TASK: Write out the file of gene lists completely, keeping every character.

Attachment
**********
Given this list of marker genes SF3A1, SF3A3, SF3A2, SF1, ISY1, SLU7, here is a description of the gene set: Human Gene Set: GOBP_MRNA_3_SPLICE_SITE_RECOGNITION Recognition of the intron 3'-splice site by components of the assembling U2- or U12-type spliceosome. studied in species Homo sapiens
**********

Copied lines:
Given this list of marker genes SF3A1, SF3A3, SF3A2, SF1, ISY1, SLU7, here is a description of the gene set: Human Gene Set: GOBP_MRNA_3_SPLICE_SITE_RECOGNITION Recognition of the intron 3'-splice site by components of the assembling U2- or U12-type spliceosome. studied in species Homo sapiens